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Senior Nutrition Menu 8/25/14-8/29/14

The senior menu for the week of Aug 25 - Aug 29

Mon. - Baked liver with onions, hash brown potato, country green beans, orange juice, gingersnaps.

Tue. - Spinach salad with egg, onion, and cheese, tomato soup, grapes, crackers.

Wed. - Swiss steak with tomato and onion, cheddar mashed potatoes, buttered beets, fruit cocktail, pudding.


It's Fair Time in Monroe County!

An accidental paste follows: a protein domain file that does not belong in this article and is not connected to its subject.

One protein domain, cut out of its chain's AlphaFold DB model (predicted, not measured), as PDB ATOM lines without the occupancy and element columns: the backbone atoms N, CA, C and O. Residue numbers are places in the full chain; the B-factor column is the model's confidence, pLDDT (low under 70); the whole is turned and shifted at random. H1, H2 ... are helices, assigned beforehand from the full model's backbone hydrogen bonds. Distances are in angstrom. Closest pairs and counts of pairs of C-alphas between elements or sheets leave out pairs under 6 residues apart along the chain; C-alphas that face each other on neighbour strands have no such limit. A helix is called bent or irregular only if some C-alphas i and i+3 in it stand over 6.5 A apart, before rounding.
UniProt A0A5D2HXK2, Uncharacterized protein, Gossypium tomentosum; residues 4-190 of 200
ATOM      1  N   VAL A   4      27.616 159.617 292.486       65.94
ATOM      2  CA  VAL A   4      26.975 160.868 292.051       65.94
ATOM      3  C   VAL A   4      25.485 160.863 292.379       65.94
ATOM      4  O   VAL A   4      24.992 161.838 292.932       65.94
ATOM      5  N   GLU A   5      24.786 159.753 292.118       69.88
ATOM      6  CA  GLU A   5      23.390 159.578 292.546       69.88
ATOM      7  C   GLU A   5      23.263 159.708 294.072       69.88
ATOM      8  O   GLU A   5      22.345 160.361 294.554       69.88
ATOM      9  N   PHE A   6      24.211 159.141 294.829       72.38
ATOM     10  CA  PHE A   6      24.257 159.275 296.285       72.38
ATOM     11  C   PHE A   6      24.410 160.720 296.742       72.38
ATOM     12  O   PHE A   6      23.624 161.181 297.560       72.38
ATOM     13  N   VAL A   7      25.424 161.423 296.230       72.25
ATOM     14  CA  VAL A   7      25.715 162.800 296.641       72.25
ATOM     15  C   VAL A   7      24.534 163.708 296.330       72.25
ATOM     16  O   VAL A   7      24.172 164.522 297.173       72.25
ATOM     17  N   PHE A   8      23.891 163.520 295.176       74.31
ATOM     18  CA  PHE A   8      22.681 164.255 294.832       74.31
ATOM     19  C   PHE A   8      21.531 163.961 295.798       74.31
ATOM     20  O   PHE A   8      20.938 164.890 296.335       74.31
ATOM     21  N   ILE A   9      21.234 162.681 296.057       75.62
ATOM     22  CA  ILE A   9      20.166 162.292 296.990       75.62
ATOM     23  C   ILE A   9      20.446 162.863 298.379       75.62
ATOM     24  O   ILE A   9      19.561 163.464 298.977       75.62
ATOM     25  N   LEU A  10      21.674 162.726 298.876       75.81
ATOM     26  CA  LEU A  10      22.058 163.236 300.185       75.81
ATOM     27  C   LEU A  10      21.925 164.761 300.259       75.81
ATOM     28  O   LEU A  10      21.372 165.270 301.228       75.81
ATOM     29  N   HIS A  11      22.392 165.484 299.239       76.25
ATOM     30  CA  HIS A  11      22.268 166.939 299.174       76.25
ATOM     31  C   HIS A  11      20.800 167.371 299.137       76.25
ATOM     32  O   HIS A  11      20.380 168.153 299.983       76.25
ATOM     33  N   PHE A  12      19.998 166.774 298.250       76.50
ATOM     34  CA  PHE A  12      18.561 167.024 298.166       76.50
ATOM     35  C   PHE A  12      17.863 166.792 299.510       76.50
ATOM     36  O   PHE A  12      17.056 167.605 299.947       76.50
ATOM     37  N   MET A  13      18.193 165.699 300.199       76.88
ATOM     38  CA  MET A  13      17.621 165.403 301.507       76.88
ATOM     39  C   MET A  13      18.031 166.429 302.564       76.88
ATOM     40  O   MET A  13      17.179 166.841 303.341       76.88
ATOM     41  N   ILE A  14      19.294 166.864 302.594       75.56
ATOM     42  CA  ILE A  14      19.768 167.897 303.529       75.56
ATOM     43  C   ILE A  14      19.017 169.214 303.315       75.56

The annual Monroe County Fair kicked off in Woodsfield on Monday, Aug. 18 with the Junior Fair Parade and the crowning of the royalty. Crowned Jr. Fair Queen was Ciara Smith, Daughter of Randy and Connie Smith of Lewisville. Crowned Jr. Fair King was Corey Charlton-Harriman, son of Walter Scott and Brandy Harriman of Caldwell. Crowned Jr. Fair Princess was Katelyn Huck, daughter of Chris and Christina Huck of Lewisville. Several events were set for the rest of the week, including a performance by Katie Ohh on Tuesday night, the truck and tractor pulls on Friday night, and the demolition derby on Saturday night. Pictured, above left, is Leah Hutchison leading her goat Rosie(dressed in jean overalls) through the parade. Watching her friend (right) is Allie Isaly. Pictured, above right, are Jr. Fair royalty finalists and past winners. From left, are: 2013 Jr. Fair Princess Zady Postle, 2014 princess second runner-up Cheyenne Wilson, 2014 princess first runner-up Korah Anderson, 2014 Jr. Fair Princess Katelyn Huck, 2013 Mr. Fair Prince Dustin Landefeld, 2014 Jr. Fair King Corey Charlton-Harriman, 2012 Jr. Fair Queen Kaitlin Clark, 2014 Jr. Fair Queen Ciara Smith, 2014 queen first runner-up Kyndra Earley, and 2014 queen second runner-up Caitlyne Arden.